Externally, organized retail crime (ORC) is a major problem for cannabis retailers, Thomas notes. As merchandise is not typically shelf-stocked like other stores, sophisticated criminals will opt for a different approach when targeting dispensaries. Trent notes that local thieves will wait until holiday weekends to break into dispensaries during their off hours by cutting the power and waiting until battery backups expire. Extraction areas and packaging rooms are the highest-value locations in a dispensary and are often the places criminals will hit first.
The muddy legality of cannabis between states, as well as the differing regulations, grant thieves an additional vulnerability to exploit, Trent continues. Local mom-and-pop cannabis retailers are often targeted by scam callers impersonating government officials who take advantage of this legal confusion to extract social security numbers or access codes from employees who believe they are complying with law enforcement.
Even with these more sophisticated techniques in their repertoire, thieves will still attempt brute-force approaches. According to Thomas, smash-and-grab robberies are commonplace, and facilities that lack vehicle barriers or bollards are prime targets for criminals who prefer ramming armored trucks through vulnerable areas of the building.
Mitigating the Risks
Identifying and mitigating these threats is important regardless of a state’s particular security guidelines, Sutton states. Panic alarms and motion sensors coupled with remote monitoring systems serve as a strong deterrent for criminals while preventing false alarms. Fencing off generators, transformers, and sirens may prevent the sabotaging of power supplies, and hosting offsite video storage preserves critical surveillance data if the facility loses power anyway. Sutton concedes that “technology does not eliminate any threat,” but the ability to mitigate and respond to incidents is necessary to lessen financial impact and preserve employee safety.
Training employees to respond to security threats and understand how in-store security systems work is also vital, Sutton argues: “The most important asset you have is your people.” Educating workers about potential phone or email scams is an easy way to prevent fraud, and working with employees to understand their surveillance and alarm systems grants the storefront an extra layer of threat prevention. Critical event simulations maintain employee safety and foster cooperative behavior with law enforcement.
When the threat is coming from within, however, security teams must take additional steps. Thomas notes that dispensaries are prime targets for insider theft from both current and previous employees. High quantities of on-site cash make dispensaries particularly susceptible to register and return fraud and current or ex-employees with knowledge of a facility’s access control systems may find little resistance when slipping into vulnerable extraction and packaging areas.
Employee surveillance may be one solution to this problem, Sutton says: “You can’t catch theft if you don’t know how they steal.” Because cannabis products can be broken down into smaller portions, Trent elaborates, thieving workers often employ creative methods. Surveillance systems can help capture minute sleight of hand tactics used by employees attempting to smuggle small quantities of cannabis out of the store, especially when supplemented by remote monitoring systems or aid from law enforcement.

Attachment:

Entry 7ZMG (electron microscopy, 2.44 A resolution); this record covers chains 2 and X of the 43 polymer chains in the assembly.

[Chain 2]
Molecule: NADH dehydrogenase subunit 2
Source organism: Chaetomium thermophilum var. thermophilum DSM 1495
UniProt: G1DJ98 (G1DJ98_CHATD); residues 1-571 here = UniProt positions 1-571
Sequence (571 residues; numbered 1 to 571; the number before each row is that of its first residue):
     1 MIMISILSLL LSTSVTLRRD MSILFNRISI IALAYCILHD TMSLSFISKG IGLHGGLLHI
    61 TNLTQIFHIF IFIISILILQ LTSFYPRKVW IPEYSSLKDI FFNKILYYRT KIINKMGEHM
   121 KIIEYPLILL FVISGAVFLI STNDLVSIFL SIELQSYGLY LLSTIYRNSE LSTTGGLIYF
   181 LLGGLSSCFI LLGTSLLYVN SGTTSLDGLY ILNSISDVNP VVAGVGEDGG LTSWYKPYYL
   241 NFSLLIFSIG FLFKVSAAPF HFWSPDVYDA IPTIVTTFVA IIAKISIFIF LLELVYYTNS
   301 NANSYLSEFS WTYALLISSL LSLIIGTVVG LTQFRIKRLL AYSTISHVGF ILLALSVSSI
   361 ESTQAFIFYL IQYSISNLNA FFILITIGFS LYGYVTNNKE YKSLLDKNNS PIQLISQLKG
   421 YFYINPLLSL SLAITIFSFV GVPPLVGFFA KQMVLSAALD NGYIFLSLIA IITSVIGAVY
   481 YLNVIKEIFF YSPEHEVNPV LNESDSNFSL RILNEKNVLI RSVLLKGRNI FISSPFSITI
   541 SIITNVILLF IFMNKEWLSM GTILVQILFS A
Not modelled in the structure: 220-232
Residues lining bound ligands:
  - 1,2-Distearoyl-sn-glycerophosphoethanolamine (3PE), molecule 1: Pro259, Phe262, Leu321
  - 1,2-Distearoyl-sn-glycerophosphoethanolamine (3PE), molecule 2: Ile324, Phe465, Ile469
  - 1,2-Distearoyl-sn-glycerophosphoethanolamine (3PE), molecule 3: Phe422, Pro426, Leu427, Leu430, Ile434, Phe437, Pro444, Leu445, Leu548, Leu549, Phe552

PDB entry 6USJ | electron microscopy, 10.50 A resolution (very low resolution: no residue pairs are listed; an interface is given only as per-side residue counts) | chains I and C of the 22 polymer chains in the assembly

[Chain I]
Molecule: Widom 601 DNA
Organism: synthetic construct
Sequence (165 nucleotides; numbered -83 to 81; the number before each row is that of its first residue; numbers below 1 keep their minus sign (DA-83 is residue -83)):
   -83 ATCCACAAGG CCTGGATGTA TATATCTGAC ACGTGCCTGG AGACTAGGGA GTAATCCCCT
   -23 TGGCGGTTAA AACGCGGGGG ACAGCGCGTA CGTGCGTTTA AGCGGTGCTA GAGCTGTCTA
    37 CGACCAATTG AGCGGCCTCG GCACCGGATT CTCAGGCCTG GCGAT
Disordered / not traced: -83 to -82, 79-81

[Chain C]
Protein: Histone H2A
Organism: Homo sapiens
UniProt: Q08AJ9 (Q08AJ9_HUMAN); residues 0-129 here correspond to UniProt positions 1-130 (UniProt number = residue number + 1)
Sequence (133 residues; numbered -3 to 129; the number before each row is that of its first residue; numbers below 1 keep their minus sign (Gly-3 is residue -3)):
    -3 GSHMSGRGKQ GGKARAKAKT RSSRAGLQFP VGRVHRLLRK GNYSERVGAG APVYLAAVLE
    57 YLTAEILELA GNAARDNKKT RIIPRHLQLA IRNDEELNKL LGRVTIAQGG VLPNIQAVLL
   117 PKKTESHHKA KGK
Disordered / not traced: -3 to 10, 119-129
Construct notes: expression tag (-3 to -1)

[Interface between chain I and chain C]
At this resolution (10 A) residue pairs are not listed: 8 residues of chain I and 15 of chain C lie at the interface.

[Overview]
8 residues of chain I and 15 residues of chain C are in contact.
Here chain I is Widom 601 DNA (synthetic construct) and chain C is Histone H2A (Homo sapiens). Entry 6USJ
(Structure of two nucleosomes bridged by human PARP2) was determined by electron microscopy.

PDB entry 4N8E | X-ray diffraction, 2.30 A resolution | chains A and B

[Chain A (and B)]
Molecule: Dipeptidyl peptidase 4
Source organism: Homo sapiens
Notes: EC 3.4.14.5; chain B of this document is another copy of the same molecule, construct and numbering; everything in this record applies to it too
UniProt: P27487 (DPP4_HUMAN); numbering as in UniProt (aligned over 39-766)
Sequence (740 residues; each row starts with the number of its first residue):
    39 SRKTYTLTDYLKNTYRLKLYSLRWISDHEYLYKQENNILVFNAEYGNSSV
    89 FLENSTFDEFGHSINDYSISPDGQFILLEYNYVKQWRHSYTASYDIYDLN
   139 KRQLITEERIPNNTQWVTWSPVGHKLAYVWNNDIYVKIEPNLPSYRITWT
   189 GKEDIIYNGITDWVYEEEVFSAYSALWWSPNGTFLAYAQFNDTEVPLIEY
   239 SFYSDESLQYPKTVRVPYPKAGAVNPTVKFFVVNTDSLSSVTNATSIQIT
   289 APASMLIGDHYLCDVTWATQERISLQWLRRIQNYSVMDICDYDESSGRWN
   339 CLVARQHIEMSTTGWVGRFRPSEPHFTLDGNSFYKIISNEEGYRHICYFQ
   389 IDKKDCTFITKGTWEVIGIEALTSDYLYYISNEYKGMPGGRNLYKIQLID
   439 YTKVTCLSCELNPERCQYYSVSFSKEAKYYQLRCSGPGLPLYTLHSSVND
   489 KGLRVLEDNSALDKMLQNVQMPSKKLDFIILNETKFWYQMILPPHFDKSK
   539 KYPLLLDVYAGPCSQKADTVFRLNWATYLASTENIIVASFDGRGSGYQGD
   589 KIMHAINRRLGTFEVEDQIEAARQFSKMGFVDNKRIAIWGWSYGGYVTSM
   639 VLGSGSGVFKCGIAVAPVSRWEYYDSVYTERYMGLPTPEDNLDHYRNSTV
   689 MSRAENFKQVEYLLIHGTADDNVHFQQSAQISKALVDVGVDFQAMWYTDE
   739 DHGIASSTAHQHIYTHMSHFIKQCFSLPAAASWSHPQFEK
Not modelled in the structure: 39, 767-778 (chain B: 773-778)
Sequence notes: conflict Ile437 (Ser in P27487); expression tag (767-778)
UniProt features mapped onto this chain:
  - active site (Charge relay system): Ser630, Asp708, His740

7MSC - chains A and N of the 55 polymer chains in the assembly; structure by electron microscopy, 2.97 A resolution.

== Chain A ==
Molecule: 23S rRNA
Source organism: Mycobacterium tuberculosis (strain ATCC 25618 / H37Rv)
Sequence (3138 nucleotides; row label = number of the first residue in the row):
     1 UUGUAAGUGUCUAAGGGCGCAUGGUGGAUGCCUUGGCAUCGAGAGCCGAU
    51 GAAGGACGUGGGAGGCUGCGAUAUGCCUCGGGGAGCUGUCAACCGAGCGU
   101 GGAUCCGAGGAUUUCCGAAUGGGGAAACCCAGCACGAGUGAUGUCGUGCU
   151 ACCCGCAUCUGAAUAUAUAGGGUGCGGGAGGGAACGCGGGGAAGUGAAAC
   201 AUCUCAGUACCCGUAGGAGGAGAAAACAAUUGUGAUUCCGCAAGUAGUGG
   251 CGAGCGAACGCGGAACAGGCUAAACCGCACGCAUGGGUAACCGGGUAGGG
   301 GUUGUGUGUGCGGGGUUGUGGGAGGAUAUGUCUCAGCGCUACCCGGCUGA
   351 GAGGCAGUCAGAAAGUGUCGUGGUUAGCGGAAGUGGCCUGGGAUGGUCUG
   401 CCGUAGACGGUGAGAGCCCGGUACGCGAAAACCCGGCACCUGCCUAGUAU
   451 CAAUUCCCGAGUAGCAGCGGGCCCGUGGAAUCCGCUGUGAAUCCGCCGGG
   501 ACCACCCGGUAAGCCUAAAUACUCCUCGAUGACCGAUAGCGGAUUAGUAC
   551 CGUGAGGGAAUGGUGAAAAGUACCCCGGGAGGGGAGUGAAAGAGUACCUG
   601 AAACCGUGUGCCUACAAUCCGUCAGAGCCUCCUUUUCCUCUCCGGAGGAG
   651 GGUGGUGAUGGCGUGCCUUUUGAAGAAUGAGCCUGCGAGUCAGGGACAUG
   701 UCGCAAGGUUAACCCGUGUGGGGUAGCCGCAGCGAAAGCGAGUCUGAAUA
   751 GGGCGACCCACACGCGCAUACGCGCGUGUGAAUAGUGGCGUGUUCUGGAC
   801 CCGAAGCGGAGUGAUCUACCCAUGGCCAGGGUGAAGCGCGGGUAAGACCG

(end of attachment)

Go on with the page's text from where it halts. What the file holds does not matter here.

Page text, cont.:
Thomas explains that access control systems can also help identify problem employees. Identification-based systems monitoring the traffic of high-value areas allow security teams to narrow their search to a pool of credentialed individuals, and intrusion alarms may deter employees partial to opportunistic theft. Sutton warns against employees sharing alarm codes and advises owners to turn off access for people who are not scheduled to be on site.
The greatest deterrent to insider threats, however, is proactivity. “Clients should hold background investigations before state background checks,” Smalley recommends. Client-helmed background investigations may catch irregularities that the state does not, he notes; for example, an employee charged with a misdemeanor for committing register fraud may fly under the state’s radar. “A combination of red flags means something when inspecting someone,” Sutton concurs. “If someone has multiple convictions, for instance, they might have a problem with authority.”
When it comes to cannabis security, knowledge is power. Cannabis’ unique status as a limited-legality product merits unique solutions to defend its distributors. Forging bonds with professionals and inspectors who understand the industry’s distinct requirements and regulations, as well as recruiting and encouraging like-minded employees to do the same, is the most proactive way to mitigate risk. In this, Gallo’s sentiment rings true: “Sometimes the role of a security professional is to be an educator.”
To learn more about the unique position cannabis security holds in the security industry, watch the ISC East 2023 Cannabis Security Breakfast here.
Samantha Schober is an associate editor for SecurityInfoWatch.com. She can be reached at [email protected]